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Magic Kingdom Cast Members’ Heroic Actions Save the Life of Endangered Guest

A majestic castle with tall spires and blue rooftops stands illuminated against a backdrop of dark, stormy clouds. The golden and pink accents of the castle contrast sharply with the ominous sky.
Credit: Disney Dining

Millions of guests visit the Walt Disney World Resort every year. Among the four theme parks at the Central Florida resort, Magic Kingdom is the most popular, welcoming between 17 and 21 million guests through its gates annually. In 2022, more than 47 million guests visited the Most Magical Place on Earth, making it no small wonder that The Walt Disney Company employs more than 77,000 individuals in the state of Florida alone.

traffic at disney world entrance

Credit: Becky Burkett/Canva

That’s a Lot of People at One Location

In short, it can get really crowded at Disney World.

With so many guests–and so many cast members–it can be easy to get separated from your traveling party. And at first glance, it seems nearly inconceivable that guests could receive personalized attention or any semblance of hospitality during their visit. There are just so many people in the parks at any given time.

But one guest had an experience during her visit to Magic Kingdom that she could only describe as Disney magic–one that made her realize just how invaluable Disney Parks cast members are–and how far those cast members will go to ensure the enjoyment, safety, and well-being of guests in the parks. After all, they saved her life.

A crowded street at a theme park with a grand, fairy-tale castle at the end. The street is lined with elaborately decorated buildings and adorned with festive pumpkins and autumnal decorations. The sky is overcast. People of all ages are walking and taking photos.

Credit: Unsplash/Nicholas Fuentes

A Magical Trip Marred By a Life-Long Disorder

E. Elear was visiting Disney World for the first time on her own dime. Yes, she was old enough to plan a trip to the Central Florida Disney Parks and pay her own way. Her now-fiance accompanied her on the trip so they could experience the magic together. But almost as soon as they arrived, Elear realized she was in trouble.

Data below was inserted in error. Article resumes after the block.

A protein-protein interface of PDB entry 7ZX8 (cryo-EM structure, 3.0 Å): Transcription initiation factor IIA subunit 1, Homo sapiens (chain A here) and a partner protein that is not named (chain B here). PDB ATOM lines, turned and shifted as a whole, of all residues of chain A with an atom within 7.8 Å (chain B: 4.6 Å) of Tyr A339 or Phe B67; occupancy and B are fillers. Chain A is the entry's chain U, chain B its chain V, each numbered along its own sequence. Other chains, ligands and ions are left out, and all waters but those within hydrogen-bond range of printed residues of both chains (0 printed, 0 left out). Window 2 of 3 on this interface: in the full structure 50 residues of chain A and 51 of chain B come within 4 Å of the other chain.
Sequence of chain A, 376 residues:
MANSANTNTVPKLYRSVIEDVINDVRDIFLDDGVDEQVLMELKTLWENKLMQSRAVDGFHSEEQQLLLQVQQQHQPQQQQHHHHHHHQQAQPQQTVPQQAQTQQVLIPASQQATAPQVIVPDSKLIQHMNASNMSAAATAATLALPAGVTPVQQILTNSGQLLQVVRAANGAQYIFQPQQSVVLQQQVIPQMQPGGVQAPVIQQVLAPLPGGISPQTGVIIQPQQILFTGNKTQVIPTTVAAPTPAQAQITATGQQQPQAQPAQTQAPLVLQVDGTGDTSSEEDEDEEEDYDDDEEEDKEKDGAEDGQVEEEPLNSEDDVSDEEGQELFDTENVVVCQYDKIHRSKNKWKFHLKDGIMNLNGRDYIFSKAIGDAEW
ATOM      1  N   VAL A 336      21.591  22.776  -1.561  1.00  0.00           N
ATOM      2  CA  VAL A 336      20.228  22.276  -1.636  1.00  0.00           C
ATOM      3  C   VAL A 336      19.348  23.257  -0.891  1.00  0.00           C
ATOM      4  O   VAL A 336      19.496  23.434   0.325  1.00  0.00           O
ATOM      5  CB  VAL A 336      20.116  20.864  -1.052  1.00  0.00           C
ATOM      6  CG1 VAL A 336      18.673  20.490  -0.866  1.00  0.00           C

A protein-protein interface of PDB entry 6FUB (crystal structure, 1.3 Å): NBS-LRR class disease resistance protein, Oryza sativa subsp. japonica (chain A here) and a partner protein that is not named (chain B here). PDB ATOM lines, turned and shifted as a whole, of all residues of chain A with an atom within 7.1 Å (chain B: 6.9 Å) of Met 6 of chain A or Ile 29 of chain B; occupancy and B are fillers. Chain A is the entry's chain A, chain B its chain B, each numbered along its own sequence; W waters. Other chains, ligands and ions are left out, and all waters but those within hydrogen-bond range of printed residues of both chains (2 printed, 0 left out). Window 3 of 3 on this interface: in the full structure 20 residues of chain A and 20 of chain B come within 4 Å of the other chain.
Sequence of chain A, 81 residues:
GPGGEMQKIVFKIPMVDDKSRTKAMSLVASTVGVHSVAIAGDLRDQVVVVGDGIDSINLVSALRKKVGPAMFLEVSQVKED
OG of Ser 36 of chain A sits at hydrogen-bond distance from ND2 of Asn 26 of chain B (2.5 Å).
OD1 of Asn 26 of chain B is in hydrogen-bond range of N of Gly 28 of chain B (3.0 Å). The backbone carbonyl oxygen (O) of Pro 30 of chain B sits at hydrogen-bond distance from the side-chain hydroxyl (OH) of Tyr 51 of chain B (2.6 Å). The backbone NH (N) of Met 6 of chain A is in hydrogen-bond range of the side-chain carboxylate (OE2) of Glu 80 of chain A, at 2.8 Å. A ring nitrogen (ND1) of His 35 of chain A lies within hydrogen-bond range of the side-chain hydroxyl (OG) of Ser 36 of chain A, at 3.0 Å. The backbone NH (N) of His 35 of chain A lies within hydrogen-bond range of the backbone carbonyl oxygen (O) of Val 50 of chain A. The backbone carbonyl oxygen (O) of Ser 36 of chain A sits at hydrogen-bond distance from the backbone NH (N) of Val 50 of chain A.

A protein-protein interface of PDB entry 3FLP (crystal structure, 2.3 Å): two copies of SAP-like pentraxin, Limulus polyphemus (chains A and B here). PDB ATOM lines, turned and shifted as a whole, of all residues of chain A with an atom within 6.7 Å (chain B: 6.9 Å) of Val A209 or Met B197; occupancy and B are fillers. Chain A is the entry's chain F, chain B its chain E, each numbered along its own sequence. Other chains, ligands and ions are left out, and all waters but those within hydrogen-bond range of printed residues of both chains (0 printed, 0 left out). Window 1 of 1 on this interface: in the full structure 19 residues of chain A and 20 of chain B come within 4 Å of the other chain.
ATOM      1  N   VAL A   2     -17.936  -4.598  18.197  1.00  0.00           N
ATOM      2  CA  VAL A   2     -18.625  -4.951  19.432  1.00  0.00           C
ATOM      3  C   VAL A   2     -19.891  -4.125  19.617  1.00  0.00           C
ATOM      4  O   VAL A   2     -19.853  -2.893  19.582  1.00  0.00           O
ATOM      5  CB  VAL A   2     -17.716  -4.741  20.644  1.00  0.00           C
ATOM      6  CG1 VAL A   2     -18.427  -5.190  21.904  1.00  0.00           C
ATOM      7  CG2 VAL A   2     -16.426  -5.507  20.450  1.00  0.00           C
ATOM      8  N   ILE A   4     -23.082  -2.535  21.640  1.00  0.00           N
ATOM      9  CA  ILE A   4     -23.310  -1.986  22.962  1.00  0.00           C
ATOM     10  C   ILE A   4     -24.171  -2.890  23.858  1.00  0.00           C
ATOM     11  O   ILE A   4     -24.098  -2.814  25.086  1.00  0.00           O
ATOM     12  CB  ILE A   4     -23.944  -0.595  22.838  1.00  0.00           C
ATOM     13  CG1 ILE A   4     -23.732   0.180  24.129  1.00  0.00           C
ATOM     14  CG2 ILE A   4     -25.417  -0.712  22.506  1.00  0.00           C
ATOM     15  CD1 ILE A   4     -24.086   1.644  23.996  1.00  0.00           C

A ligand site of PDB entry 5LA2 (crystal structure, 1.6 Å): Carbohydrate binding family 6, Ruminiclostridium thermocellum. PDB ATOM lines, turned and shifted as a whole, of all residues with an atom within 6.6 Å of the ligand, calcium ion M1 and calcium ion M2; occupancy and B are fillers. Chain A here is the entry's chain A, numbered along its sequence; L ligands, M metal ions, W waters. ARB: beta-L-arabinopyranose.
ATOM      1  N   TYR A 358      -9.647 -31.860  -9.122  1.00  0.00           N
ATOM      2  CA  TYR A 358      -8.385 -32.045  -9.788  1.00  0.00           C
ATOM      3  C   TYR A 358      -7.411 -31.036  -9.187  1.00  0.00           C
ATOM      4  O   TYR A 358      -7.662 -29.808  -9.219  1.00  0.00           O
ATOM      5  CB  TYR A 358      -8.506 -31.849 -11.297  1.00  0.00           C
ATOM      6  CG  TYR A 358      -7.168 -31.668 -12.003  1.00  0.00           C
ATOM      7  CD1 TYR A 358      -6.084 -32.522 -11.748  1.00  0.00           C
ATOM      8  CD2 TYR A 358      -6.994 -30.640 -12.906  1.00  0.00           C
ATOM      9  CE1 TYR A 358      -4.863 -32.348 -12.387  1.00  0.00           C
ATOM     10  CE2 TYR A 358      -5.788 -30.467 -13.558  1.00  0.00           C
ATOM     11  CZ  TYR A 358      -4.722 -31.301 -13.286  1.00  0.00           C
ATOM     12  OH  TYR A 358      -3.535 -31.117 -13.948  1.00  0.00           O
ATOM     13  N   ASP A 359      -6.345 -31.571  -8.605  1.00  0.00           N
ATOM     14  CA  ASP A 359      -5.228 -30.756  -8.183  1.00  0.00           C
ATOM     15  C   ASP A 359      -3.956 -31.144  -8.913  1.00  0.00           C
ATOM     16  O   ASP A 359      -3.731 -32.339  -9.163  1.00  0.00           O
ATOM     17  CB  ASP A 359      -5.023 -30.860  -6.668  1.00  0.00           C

Elear has Type 1 Diabetes, which means she has to monitor her blood glucose levels regularly.

Also known as juvenile diabetes, Type 1 Diabetes is described by the Mayo Clinic as a chronic condition in which the pancreas makes little or no insulin—a hormone used by the human body to allow glucose (sugar) to enter cells and produce energy. The first symptoms of the disease often first appear in childhood and can vary from one person to another.

A person checks their blood sugar level with a glucose meter reading 96 mg/dL. In the background, a crowd of people stroll through a colorful, fairy-tale-themed amusement park at sunset.

Credit: Disney Dining

While it’s normal for a person’s blood glucose levels to vary throughout the day, people with diabetes can experience dangerous highs and lows in their blood sugar levels–highs and lows that can quickly become dangerous. That’s exactly what happened to Elear.

A Dangerous Low

“When I arrived at Disney, I had a low,” she explains. “I needed food right then, as I had already exhausted my share of emergency snacks for the day.”

She says she went into a quick-service restaurant inside the park, hoping to order something quickly to bring her blood sugar up to normal levels again. But the restaurant, Columbia Harbor House, which is located across from the entrance to the Haunted Mansion attraction in Liberty Square at Magic Kingdom, was very crowded that day.

A picturesque view of Columbia Harbour House, a building with yellow and blue accents and flower boxes under the windows. The building has a sign hanging outside with the establishment's name. The sky is bright blue with a few white clouds.

Columbia Harbor House at Magic Kingdom/Credit: Becky Burkett

But Elear says she didn’t complain.

“I was determined not to push anybody away from their lunch,” she says, “but the cast members working there recognized what was going on and helped me.”

What followed was nothing short of a series of heroic actions by the cast members working at Columbia Harbor House that day. Elear says that the crowds inside the restaurant were so heavy that there was barely elbow room between guests who were eating. But despite the crowds of people, who Elear says were “hee-hawing and snapping selfies,” three Disney World cast members immediately noticed that Elear was in trouble–without her ever saying a word.

Related: Disney World Cast Member Fired Over Controversial Bus Photo

Selflessness and a Miracle That Saved a Life